GAZA CITY, Gaza Strip — The fragile Palestinian economy in the Gaza Strip has been drawn into a deep crisis in the wake of the Russian-Ukrainian war, which has caused price hikes, confusion in local fees and taxes imposed on goods, and lower public sector employees’ salaries.
The Hamas movement, which has been in control of Gaza since 2007, has recently adopted several measures to tackle this increase in prices. Back in June, Hamas started off by reducing taxes on basic commodities such as cooking gas, but it was not long before this measure backfired and led the movement to grapple with a stifling financial crisis, while it mainly relies on local taxes to cover its expenses.
To compensate for the reduced taxes on basic commodities, Hamas imposed new taxes on other goods such as imported clothes, and is considering slashing a bigger percentage of the salaries of its approximately 40,000 government employees, which has deepened the crisis instead of solving it.
Since Egypt demolished in 2013 the border tunnels with the Gaza Strip on which Hamas relied to smuggle goods and cover its finances, government employees have been receiving only 60% of their monthly salaries.
Awni al-Basha, undersecretary of the Gaza Finance Ministry, told Al-Monitor that the government is suffering from a stifling financial crisis that will negatively affect the salaries of its employees, as the government is bearing the rise in prices of basic commodities, especially fuel, as a result of the Russian-Ukrainian war.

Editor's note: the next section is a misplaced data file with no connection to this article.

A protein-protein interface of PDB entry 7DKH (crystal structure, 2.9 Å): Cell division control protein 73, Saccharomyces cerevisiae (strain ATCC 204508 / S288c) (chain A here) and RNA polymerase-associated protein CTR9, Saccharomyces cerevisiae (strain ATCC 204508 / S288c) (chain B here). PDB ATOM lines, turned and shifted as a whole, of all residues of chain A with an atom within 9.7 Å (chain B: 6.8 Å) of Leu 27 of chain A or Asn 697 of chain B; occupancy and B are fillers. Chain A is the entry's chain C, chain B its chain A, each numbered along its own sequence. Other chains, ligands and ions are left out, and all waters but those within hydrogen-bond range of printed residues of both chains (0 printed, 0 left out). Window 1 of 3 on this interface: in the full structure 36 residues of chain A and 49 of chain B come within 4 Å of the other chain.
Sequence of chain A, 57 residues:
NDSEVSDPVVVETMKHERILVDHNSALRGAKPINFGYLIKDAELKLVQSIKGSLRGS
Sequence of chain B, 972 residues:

Basha said that the government was forced during the past months to borrow from local banks in order to be able to cover the 60%, but it is no longer able to continue fulfilling this obligation.
He pointed out that the government has developed a plan to overcome this budget deficit through a set of austerity measures at the level of expenditures, operational budgets and development budgets.
Of note, Hamas does not disclose its tax revenues, expenditures or employee payroll bills.
Mohammed Abu Jiyab, editor of Al-Eqtesadia newspaper in Gaza, wrote in a Facebook post July 27, “I have a question for the government: what is the reason behind the decline in revenues, what is the percentage of this decline, and what are the most important revenue sources that decreased? Can the government tell us the size of the [amount it collects in taxes and fees] and how it classifies its resources, or is it forbidden?”
An official at the Ministry of Economy in Gaza told Al-Monitor on condition of anonymity that the tax revenues of the Hamas government amount to no more than roughly $40 million per month. He said, “The rise in fuel prices has led the government to lose $5 million per month in taxes, which, alone, plunged the government into a financial crisis.”
Salama Marouf, chairman of the Gaza government media office, told Al-Araby Al-Jadeed website July 27, “The government has reached a stage where it is impossible for it to cover 60% of the employees’ salaries.”